- William Ruhlmann, The All-Music Guide to Rock, 1995.
Long-awaited domestic reissue of the Memphis pop-rock band's first two classic albums (now available on one CD) is an object worthy of worship. #1 Record features the original lineup fronted by Alex Chilton and Chris Bell. One-hundred percent brilliant set includes such classics as "The Ballad Of El Goodo," "Thirteen," "Don't Lie To Me," and "When My Baby's Beside Me."
- Billboard, 1995.
Pop fans will find the bargain of a lifetime with the two-for-one CD #1 Record/Radio City. The first two albums sport such Big Star perennials as "Back of a Car," "September Girls," "Thirteen," "The Ballad of El Goodo" and "Mod Lang." * * * *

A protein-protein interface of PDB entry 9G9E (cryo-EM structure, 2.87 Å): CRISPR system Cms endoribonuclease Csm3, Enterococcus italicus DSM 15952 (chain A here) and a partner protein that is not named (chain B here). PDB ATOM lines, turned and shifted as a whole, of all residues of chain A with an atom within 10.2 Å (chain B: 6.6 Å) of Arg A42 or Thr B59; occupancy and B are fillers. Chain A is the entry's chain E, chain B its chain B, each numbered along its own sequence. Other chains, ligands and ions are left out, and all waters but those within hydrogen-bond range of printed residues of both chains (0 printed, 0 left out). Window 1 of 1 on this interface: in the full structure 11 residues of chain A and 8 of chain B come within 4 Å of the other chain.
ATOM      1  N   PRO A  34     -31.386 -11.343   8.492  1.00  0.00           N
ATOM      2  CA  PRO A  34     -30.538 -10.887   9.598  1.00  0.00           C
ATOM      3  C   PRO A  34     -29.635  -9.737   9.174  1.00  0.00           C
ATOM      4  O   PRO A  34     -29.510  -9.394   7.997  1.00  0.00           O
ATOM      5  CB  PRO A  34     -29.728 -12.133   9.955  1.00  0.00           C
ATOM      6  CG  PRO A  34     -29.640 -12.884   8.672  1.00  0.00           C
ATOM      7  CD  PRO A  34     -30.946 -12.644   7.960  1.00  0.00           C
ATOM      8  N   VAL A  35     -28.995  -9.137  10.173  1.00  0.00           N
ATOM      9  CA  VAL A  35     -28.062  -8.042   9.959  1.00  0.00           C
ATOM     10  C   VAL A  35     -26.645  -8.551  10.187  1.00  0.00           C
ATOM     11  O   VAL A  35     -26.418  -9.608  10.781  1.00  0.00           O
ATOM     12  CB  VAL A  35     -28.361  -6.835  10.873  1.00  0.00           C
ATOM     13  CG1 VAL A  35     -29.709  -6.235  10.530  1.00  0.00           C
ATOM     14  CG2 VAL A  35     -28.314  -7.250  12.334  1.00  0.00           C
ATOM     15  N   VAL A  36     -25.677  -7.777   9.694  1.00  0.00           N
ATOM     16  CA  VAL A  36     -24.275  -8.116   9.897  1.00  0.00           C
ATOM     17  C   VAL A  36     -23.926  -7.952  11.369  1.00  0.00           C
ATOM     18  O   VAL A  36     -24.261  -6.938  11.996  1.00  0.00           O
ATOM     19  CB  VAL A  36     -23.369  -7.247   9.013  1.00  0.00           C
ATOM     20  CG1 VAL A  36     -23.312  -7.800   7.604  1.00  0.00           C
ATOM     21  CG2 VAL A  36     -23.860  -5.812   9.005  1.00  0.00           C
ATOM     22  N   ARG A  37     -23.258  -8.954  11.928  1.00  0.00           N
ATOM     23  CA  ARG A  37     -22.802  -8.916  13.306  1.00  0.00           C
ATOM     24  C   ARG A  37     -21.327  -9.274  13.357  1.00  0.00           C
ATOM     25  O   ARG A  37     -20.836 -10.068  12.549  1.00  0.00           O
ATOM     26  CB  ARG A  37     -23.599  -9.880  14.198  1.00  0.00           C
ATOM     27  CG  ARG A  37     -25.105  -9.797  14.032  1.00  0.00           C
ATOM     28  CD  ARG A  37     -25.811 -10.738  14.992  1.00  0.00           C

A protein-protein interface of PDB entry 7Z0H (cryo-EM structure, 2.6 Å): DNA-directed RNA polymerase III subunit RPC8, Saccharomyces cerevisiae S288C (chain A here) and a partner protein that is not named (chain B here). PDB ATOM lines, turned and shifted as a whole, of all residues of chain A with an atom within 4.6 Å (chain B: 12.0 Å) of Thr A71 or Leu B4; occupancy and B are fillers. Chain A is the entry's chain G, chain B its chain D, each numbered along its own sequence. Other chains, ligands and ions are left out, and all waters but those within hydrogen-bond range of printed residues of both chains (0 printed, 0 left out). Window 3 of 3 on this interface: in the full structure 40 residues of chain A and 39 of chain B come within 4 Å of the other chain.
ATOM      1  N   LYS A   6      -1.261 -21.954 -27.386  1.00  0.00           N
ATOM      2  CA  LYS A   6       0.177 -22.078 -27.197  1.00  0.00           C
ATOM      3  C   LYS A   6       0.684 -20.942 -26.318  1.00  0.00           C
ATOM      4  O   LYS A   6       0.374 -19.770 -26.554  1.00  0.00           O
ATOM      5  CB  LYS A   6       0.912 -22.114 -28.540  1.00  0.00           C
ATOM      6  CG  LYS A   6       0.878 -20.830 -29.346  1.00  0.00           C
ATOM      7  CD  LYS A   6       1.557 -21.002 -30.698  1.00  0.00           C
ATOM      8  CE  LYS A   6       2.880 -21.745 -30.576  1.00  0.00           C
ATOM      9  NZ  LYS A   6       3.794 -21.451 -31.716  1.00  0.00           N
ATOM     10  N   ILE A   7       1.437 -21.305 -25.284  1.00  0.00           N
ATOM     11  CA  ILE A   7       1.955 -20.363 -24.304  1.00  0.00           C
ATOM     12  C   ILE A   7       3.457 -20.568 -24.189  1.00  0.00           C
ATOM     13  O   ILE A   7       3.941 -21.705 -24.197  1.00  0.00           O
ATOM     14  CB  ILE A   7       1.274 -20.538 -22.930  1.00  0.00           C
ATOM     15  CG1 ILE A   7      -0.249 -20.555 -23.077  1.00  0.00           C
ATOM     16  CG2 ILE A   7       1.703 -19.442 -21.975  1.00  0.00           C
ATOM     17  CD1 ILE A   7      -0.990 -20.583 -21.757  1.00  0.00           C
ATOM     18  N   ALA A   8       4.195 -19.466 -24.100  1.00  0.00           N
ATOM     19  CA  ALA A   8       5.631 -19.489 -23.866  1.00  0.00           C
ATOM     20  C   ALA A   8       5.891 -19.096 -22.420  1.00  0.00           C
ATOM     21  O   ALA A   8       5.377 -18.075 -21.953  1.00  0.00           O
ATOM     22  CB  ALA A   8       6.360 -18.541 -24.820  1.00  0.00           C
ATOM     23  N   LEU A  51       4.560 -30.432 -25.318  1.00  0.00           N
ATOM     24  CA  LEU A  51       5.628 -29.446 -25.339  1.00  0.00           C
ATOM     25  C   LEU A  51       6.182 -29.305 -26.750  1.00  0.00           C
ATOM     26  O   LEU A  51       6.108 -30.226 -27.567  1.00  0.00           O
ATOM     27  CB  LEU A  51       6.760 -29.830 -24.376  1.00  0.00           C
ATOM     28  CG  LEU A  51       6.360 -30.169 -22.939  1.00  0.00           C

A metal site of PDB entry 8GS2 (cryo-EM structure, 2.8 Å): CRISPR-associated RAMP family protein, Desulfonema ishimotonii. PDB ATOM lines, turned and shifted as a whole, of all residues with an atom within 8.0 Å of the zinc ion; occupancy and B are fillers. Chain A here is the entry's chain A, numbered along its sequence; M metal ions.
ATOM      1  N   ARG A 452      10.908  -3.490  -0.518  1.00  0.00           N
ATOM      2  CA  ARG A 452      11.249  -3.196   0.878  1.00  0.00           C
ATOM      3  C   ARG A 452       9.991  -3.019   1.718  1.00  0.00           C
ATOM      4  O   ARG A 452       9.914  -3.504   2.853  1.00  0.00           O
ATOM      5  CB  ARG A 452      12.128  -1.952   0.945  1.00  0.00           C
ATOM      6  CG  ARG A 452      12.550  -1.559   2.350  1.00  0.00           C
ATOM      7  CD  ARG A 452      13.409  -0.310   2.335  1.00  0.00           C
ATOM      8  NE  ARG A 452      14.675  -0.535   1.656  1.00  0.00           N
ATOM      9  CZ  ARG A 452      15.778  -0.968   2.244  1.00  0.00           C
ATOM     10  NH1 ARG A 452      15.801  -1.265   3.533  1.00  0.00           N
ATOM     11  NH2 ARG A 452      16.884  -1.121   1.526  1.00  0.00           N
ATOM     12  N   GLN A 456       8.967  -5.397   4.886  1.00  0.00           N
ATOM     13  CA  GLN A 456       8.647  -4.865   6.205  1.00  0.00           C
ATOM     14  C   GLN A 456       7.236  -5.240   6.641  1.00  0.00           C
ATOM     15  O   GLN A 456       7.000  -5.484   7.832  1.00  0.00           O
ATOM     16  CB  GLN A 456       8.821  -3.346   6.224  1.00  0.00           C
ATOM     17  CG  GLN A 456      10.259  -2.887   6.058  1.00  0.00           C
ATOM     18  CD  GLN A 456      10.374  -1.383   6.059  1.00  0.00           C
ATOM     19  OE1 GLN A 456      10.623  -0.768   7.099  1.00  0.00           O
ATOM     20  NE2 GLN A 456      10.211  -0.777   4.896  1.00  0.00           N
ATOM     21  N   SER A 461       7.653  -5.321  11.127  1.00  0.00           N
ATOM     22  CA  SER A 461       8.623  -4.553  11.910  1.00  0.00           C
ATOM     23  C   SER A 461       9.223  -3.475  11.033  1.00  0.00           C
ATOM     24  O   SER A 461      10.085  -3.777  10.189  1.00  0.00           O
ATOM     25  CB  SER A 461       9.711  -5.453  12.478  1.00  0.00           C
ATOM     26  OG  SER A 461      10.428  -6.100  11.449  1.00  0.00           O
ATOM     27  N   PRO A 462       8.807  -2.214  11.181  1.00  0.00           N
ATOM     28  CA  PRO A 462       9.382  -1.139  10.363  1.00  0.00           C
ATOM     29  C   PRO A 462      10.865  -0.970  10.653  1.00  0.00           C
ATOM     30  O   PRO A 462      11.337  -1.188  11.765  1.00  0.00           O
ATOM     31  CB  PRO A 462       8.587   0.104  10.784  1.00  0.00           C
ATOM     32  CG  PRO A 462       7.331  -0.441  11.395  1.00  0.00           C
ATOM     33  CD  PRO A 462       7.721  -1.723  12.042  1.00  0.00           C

- Simon Glickman, Musichound Rock: The Essential Album Guide, 1996.
Alex Chilton and Chris Bell were the Memphis whiz kids at the heart of Big Star. They mixed British pop finesse with all-American hard rock, from the surging "Feel" to the acoustic "Thirteen." Big Star didn't sell many records at the time, but over the years they inspired artists such as R.E.M. and Jeff Buckley.
#1 Record was chosen as the 438th greatest album of all time by the editors of Rolling Stone magazine in Dec. 2003.
- Rolling Stone, 12/11/03.